“There is an awareness of human nature that they have that makes them unique in the think tank world,” said one senior Hill aide who has sat in on several of the London Center sessions. “Their kind of thing is that we don’t need to send 200,000 troops into Syria and turn it into a bicameral legislative constitutional Jacksonian democracy, or anything like that, but that we need to identify realistic goals that we can accomplish that will shore up American security.”
By far the closest affiliation between the Trump White House and the London Center is in regards to the administration’s policy toward Egyptian President Abdel Fattah al-Sisi. Regarded by many as a brutally repressive military dictator--he was never invited to the Obama White House, and the Obama administration briefly withheld foreign aid to the country--Sisi was one of the few foreign leaders whom Trump met with during the campaign, a meeting arranged by London Center fellows close to the campaign. Trump called Sisi “a fantastic guy” after that meeting, and has warmly embraced the strongman in a meeting at the White House.
London has led several delegations to Egypt, meeting with Sisi and other senior officials along with two retired military generals, former New York Times journalist Judy Miller and Fox News host Jeanine Pirro. At one recent London Center event, London singled out from the audience the Consul General of Egypt, Ahmed Farouk: “He goes to every event I do, and I go to every event he does.” Shafik Gabr, a billionaire Egyptian industrialist, has attended several London Center events, and during last summer’s United Nations, the London Center hosted a boat ride around Manhattan for London Center fellows and dozens of Egyptian dignitaries close to the regime.
“Egypt has been a very reliable ally to the U.S. in the Middle East, and the London Center has seen that relationship go down the drain under the Obama administration,” said Michael Morgan, am Egyptian-born London Center senior fellow whom London has described as his adopted son and who hosts a weekly TV program broadcast in Egypt called “American Pulse.” “Sisi took back the country after it was hijacked by the Muslim Brotherhood, and Herb was able to see very clearly from the outset that a stable Egypt was in America’s interests and central to a stable Middle East.”
Whether there is a financial arrangement between figures close to the Sisi government and the London Center is unclear; the financial documents that the London Center files to be considered a tax-exempt non-profit do not list the group’s donors, despite widespread practices among think tanks to be transparent about funding. Shafik Gabr, a wealthy Egyptian industrialist who supports the Sisi regime, has been photographed at several London Center events, but London told The Daily Beast that to reveal the group’s donors would be a violation of its privacy.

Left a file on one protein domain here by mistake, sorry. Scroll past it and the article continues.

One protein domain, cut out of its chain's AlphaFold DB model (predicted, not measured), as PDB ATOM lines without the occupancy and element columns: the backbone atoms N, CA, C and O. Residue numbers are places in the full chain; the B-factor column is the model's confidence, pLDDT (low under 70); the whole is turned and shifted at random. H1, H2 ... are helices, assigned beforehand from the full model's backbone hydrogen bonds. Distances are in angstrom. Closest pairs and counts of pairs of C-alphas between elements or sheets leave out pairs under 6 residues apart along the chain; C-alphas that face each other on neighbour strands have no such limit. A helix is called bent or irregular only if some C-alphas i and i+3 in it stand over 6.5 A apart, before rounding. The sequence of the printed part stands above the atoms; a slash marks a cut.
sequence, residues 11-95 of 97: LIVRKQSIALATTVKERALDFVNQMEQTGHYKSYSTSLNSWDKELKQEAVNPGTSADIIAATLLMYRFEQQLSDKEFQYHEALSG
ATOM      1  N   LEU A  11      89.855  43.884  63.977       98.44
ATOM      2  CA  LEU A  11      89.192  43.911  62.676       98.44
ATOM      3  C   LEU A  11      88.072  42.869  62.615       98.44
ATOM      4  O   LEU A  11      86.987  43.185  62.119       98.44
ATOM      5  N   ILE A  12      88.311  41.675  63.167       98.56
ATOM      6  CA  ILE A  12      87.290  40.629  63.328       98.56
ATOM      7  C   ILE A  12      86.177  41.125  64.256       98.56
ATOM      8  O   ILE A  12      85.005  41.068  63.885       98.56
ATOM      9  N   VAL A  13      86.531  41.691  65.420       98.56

London is pleasantly surprised that his gang of senior fellows, many of whom were far outside the consensus of even Republican foreign policy circles, have suddenly found themselves with a direct line to the White House. London himself was a Trump sceptic through much of the primaries, supporting Ted Cruz.
“I think Trump was lacking an intellectual curiosity and it disturbed me,” he said in an interview before the inauguration. “When it became Hillary Clinton versus Trump to me it became Falstaff against Lady Macbeth. And while I am not a great admirer of Falstaff as a fool, I admire Falstaff more than Lady Macbeth. He’s a wild card, and wild cards are scary. This is scary. But Hillary Clinton was treasonous.”
Among old Washington foreign policy hands contacted for this story, there was serious doubt about the London Center’s sway with the White House. “I just wonder who they talk to inside,” said one former Bush foreign policy hand, who like nearly everyone contacted for this story was familiar with some of the London Center’s senior fellows but not the center itself.
Tony Shaffer, a retired lieutenant colonel in the U.S. Army and a protege of Flynn’s who serves as the London Center’s communications director, pushed back vociferously on this notion.
“Look at my Instagram. Look at my social media,” he said, pointing to photos that show Shaffer with White House chief of staff John Kelly and housing secretary Ben Carson. “We are not here to brag. You can judge for yourself. It is not our job to promote ourselves. It is our job to work on policy issues.”
Shaffer said that he is in near daily contact with members of the Trump administration, and London cited several administration officials who here has recommended for White House jobs, including Crowley, director of strategic communications at the National Security Council Michael Anton and undersecretary of the treasury David Malpass. Eli Gold, the London Center’s vice-president and one of only three paid staffers, frequently posts on social media photos of himself arriving at the White House.
A senior White House official, who wasn’t authorized to speak publicly, confirmed that administration officials are in regular contact with fellows from the London Center.
“There aren’t very many folks in the conservative foreign policy world who have their kinds of views,” the official said. “They are really unique in that sense.”
For London, this last year has been a pleasant surprise. After a long career on the periphery of conservative intellectual thought, he has gathered up a rogue collection of fellow travelers who suddenly find themselves in the center of power. Depending on how the wheel turns in the administration, many of their ideas and policy recommendations could become central to how the White House conducts foreign policy.
“You talk to people at the Council on Foreign Relations, where I am a member, and probably 80 percent of them, on the left and the right, opposed Trump. They have become so ossified in the views they have about the past, that they can’t consider the changes that are occurring on the world stage,” London said. “Many of them just can’t accept Trump. I can.”